INDIANAPOLIS Public school grounds will become environmental education laboratories when a 20-foot green and blue mobile technology trailer pulls into the parking lots at Creekside Middle School in Carmel, Ind. and dozens of other elementary and middle schools in nine Indiana counties this fall and spring.
Outfitted with interactive technology tools, web interface and sophisticated computerized mapping capabilities, the mobile resource vehicle brings the innovative, hands-on Discovering the Science of the Environment (DSE) mobile program from the School of Science at Indiana University-Purdue University Indianapolis to thousands of students in grades four through nine.
These resources turn school ground natural areas into environmental laboratories, giving young budding scientists the opportunity to explore, analyze and learn about the nature around them. The focus is on immersing youth in natural environments with the goal of inspiring future leaders in science, technology, and environmental sustainability.
The students aren't the only ones who eagerly participate in a DSE program. Interdisciplinary teams of central Indiana teachers have the opportunity to take part in the week-long DSE Summer Institute.
The program assists in the establishment, maintenance, and use of outdoor school laboratories that meet state academic standards. Upon completion of the institute, teachers are poised to take advantage of the sophisticated resources DSE provides to teach students about soil, water quality, wetlands, plant biodiversity and dozens of other topics, fully integrating environmental science into their classrooms.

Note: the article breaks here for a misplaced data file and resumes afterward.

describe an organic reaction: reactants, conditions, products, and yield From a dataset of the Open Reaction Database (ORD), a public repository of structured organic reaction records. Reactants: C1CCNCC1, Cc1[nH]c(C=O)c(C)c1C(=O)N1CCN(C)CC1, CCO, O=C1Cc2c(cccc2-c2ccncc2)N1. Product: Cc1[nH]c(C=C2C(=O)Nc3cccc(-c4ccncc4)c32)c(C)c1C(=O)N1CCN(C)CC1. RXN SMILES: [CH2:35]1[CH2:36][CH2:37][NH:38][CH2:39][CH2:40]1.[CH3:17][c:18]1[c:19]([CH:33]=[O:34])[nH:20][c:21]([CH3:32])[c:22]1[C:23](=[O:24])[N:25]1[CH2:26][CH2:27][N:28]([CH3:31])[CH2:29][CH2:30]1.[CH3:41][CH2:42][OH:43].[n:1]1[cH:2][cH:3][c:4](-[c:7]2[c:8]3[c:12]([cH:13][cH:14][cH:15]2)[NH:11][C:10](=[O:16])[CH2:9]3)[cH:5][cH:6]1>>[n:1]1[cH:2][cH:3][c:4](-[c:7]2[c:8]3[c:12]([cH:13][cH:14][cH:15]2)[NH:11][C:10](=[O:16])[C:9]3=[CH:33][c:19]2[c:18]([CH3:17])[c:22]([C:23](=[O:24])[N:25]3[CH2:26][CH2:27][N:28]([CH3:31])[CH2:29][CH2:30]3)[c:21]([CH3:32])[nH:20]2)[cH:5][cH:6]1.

Corporate and foundation partners including Veolia Water, Nina Mason Pulliam Charitable Trust, Eli Lilly and Company Foundation, Dow AgroSciences, Indianapolis Power and Light Company, Duke Energy Foundation, the Hoover Family Foundation and the UPS Foundation support the program and enable DSE to provide both student outreach and teacher training without cost to families or school systems.
"This program was developed to change the way students learn science and to help them realize their role in the environment," said Brooke Furge, an education specialist who directs DSE for the Center for Earth and Environmental Science at IUPUI. "And research tells us that in order to develop scientifically and technologically skilled students, we must engage them through inquiry-based programs like DSE."
"Without this program, I wouldn't have the training, time, resources or technology to offer this to my students," said Erin Corwin, sixth-grade science teacher at Clay Middle School, also in Carmel. "Our kids excel in this portion of science and we are able to also tie it into other areas of our curriculum such as vocabulary and reading, improving the overall education experience for our kids."
But how do the students respond? "At the end of each year, I have my students provide a list of their favorite things in that particular school year. Since we started participating in the DSE program three years ago, more than 75 percent of the comments listed the DSE experience as their favorite thing all year," said Devonna Miltenberger, formerly a sixth- grade science teacher at Craig Middle School, and now a sixth-grade teacher at Sunnyside Elementary School. Both schools are in Indianapolis, Ind.
Since its inception in 2007, DSE, which is a program of the Center for Earth and Environmental Science in the School of Science's Department of Earth Sciences, has brought environmental, science and technology education to more than 3000 students in over 100 classrooms annually. In addition, nearly one hundred teachers have enriched their classrooms by participating in the DSE Summer Institute. For more information on the DSE program go to http://www.cees.iupui.edu/DSE.htm.
|Contact: Cindy Fox Aisen|
Indiana University School of Medicine